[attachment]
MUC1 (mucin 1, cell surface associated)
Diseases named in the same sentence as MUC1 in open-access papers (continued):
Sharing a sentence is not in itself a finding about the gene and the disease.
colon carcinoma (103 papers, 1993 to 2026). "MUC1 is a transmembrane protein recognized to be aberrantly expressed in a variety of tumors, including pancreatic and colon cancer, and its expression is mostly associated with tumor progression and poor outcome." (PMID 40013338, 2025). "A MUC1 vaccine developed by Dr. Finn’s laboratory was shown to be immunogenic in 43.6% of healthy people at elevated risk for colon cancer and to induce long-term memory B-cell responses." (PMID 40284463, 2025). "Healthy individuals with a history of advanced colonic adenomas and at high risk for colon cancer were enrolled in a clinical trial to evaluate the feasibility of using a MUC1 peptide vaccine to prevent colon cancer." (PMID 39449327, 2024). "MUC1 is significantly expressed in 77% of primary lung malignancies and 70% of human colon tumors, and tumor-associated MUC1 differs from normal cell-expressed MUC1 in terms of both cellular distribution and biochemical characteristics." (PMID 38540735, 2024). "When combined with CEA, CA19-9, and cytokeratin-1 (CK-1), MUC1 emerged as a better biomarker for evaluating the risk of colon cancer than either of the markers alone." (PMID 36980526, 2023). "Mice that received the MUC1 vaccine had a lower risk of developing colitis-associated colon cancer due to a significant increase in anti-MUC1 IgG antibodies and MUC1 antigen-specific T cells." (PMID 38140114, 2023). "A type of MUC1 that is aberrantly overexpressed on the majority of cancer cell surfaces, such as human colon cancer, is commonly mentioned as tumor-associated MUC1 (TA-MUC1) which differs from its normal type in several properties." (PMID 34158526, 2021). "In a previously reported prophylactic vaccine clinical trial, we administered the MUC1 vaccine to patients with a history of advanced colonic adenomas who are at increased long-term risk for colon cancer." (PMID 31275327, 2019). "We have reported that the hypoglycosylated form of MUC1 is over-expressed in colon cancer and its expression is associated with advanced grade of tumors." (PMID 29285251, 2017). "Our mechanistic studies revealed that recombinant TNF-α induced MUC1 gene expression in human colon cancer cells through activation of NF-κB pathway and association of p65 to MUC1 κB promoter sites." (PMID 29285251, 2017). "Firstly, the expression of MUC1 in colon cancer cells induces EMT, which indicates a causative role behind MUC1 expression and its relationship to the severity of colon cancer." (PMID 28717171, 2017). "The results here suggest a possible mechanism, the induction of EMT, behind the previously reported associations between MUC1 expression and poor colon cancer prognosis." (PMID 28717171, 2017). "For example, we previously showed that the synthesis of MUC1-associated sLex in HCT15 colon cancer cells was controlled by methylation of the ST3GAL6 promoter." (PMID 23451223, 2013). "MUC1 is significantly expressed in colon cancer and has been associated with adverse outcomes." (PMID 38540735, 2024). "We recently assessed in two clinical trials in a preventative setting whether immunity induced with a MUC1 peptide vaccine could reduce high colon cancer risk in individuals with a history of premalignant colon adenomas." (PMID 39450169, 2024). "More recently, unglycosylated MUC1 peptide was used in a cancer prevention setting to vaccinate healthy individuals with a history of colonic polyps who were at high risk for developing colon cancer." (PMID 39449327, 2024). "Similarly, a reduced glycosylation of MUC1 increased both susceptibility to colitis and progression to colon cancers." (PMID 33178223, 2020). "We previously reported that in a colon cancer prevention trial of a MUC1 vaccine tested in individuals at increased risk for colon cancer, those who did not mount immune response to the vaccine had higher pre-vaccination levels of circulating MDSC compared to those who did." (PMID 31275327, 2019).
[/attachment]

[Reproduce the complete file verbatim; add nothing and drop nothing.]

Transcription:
MUC1 (mucin 1, cell surface associated)
Diseases named in the same sentence as MUC1 in open-access papers (continued):
Sharing a sentence is not in itself a finding about the gene and the disease.
colon carcinoma (103 papers, 1993 to 2026). "MUC1 is a transmembrane protein recognized to be aberrantly expressed in a variety of tumors, including pancreatic and colon cancer, and its expression is mostly associated with tumor progression and poor outcome." (PMID 40013338, 2025). "A MUC1 vaccine developed by Dr. Finn’s laboratory was shown to be immunogenic in 43.6% of healthy people at elevated risk for colon cancer and to induce long-term memory B-cell responses." (PMID 40284463, 2025). "Healthy individuals with a history of advanced colonic adenomas and at high risk for colon cancer were enrolled in a clinical trial to evaluate the feasibility of using a MUC1 peptide vaccine to prevent colon cancer." (PMID 39449327, 2024). "MUC1 is significantly expressed in 77% of primary lung malignancies and 70% of human colon tumors, and tumor-associated MUC1 differs from normal cell-expressed MUC1 in terms of both cellular distribution and biochemical characteristics." (PMID 38540735, 2024). "When combined with CEA, CA19-9, and cytokeratin-1 (CK-1), MUC1 emerged as a better biomarker for evaluating the risk of colon cancer than either of the markers alone." (PMID 36980526, 2023). "Mice that received the MUC1 vaccine had a lower risk of developing colitis-associated colon cancer due to a significant increase in anti-MUC1 IgG antibodies and MUC1 antigen-specific T cells." (PMID 38140114, 2023). "A type of MUC1 that is aberrantly overexpressed on the majority of cancer cell surfaces, such as human colon cancer, is commonly mentioned as tumor-associated MUC1 (TA-MUC1) which differs from its normal type in several properties." (PMID 34158526, 2021). "In a previously reported prophylactic vaccine clinical trial, we administered the MUC1 vaccine to patients with a history of advanced colonic adenomas who are at increased long-term risk for colon cancer." (PMID 31275327, 2019). "We have reported that the hypoglycosylated form of MUC1 is over-expressed in colon cancer and its expression is associated with advanced grade of tumors." (PMID 29285251, 2017). "Our mechanistic studies revealed that recombinant TNF-α induced MUC1 gene expression in human colon cancer cells through activation of NF-κB pathway and association of p65 to MUC1 κB promoter sites." (PMID 29285251, 2017). "Firstly, the expression of MUC1 in colon cancer cells induces EMT, which indicates a causative role behind MUC1 expression and its relationship to the severity of colon cancer." (PMID 28717171, 2017). "The results here suggest a possible mechanism, the induction of EMT, behind the previously reported associations between MUC1 expression and poor colon cancer prognosis." (PMID 28717171, 2017). "For example, we previously showed that the synthesis of MUC1-associated sLex in HCT15 colon cancer cells was controlled by methylation of the ST3GAL6 promoter." (PMID 23451223, 2013). "MUC1 is significantly expressed in colon cancer and has been associated with adverse outcomes." (PMID 38540735, 2024). "We recently assessed in two clinical trials in a preventative setting whether immunity induced with a MUC1 peptide vaccine could reduce high colon cancer risk in individuals with a history of premalignant colon adenomas." (PMID 39450169, 2024). "More recently, unglycosylated MUC1 peptide was used in a cancer prevention setting to vaccinate healthy individuals with a history of colonic polyps who were at high risk for developing colon cancer." (PMID 39449327, 2024). "Similarly, a reduced glycosylation of MUC1 increased both susceptibility to colitis and progression to colon cancers." (PMID 33178223, 2020). "We previously reported that in a colon cancer prevention trial of a MUC1 vaccine tested in individuals at increased risk for colon cancer, those who did not mount immune response to the vaccine had higher pre-vaccination levels of circulating MDSC compared to those who did." (PMID 31275327, 2019).